This Kiwi film features a reclusive pacifist named Smith (Sam Neill) who is ripped from his hermit’s life on an idyllic Maori island and drawn into a revolutionary struggle between leftist guerillas and a fascist New Zealand government.
The rightist party have taken over as a result of a rigged shooting at a street demonstration in Auckland and the prime minister has called for a referendum to set up a dictatorship to fight “the communist forces and the senseless destruction to law and order”.
Overnight, a police state has been set up and a counter-revolutionary force of freedom fighters starts hitting back.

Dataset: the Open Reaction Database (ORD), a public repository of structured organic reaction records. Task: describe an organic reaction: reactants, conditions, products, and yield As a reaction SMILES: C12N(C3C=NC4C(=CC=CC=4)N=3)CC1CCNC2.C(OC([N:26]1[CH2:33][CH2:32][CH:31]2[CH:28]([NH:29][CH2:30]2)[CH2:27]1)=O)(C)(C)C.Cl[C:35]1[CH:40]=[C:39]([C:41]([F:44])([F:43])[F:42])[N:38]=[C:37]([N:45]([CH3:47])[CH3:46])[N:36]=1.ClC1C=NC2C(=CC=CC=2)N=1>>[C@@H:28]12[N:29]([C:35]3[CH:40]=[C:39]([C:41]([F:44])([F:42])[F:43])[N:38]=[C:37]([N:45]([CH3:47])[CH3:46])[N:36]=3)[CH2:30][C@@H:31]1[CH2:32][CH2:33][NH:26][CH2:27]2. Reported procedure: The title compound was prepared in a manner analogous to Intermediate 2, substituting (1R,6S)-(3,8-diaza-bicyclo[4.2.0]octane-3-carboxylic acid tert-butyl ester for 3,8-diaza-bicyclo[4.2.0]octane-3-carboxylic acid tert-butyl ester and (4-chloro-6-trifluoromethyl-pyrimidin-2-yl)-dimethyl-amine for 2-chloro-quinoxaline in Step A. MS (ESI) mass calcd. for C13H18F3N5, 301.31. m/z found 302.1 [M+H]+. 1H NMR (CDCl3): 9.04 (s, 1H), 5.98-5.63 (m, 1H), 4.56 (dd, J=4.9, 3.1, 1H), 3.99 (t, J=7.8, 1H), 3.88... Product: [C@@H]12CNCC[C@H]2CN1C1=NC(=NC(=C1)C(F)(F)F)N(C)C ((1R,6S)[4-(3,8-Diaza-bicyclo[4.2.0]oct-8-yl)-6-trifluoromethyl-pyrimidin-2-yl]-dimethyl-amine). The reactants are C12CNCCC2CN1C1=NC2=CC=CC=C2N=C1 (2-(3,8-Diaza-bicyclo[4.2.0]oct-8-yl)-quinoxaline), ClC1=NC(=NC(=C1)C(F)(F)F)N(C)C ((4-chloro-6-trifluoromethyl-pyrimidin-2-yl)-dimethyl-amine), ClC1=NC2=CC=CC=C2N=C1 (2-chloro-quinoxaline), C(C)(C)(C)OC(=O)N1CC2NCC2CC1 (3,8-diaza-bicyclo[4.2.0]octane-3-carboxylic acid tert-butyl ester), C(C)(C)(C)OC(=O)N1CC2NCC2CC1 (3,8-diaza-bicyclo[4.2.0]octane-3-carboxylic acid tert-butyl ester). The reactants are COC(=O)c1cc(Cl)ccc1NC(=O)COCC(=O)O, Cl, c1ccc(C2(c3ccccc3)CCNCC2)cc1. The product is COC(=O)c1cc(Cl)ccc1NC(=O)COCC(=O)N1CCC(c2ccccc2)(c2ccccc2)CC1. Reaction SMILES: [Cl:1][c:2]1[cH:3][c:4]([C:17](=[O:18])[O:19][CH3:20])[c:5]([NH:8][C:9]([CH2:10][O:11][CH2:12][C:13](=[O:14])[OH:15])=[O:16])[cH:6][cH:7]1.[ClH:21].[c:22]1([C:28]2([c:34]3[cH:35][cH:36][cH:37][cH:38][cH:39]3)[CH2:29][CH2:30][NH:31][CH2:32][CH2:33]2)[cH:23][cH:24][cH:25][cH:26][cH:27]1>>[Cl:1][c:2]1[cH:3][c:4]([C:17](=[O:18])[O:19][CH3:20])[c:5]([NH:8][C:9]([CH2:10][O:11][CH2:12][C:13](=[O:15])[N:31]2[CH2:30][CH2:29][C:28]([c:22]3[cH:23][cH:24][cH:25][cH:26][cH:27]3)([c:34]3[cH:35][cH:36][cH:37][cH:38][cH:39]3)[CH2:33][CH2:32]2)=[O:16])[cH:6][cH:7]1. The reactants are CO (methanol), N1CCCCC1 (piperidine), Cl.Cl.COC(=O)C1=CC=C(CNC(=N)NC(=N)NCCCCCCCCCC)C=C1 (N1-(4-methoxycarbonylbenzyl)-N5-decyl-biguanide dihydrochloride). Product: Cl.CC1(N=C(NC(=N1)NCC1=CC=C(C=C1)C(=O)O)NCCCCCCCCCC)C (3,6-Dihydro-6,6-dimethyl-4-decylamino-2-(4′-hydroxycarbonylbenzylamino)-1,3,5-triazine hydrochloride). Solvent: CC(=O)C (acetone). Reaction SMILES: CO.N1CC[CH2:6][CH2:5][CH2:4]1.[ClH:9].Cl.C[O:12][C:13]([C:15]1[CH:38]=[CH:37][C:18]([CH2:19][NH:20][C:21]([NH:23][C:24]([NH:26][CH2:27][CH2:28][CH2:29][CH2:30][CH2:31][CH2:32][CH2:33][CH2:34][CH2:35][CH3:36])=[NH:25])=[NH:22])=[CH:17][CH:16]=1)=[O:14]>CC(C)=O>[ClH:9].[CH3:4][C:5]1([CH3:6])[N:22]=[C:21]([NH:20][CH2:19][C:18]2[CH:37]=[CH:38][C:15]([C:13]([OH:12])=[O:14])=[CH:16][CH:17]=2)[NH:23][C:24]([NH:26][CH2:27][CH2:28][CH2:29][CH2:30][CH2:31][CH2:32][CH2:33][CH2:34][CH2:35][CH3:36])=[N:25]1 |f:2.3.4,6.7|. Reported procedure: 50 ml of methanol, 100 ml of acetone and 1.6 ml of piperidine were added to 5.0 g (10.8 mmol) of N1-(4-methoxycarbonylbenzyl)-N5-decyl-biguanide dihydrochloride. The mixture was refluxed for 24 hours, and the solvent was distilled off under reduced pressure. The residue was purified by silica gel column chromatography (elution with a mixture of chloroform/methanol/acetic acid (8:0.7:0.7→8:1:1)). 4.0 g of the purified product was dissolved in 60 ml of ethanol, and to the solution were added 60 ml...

Recently separated from a cheating wife, Smith is framed by the revolutionary forces who hide a radio transmitter and a cache of arms at his home.
Then he’s set up by the government and dragged off to Kafkaesque solitary confinement by the Special Police which offers him freedom if he confesses to his supposed revolutionary crimes or condemnation to a firing squad if he doesn’t.
Sam Neill brings a charm and intensity to his role, vividly bringing across the horror and helplessness of his situation as he’s made a pawn of both the secret police and the guerillas. American Warren Oates appears as a Vietnam veteran turned soldier of fortune.
This was the first New Zealand produced film to attain general release in the USA. Amazingly, the NZ army and air force cooperated as the heavies, supplying on-camera helicopters, rocket attacks and napalm for the production.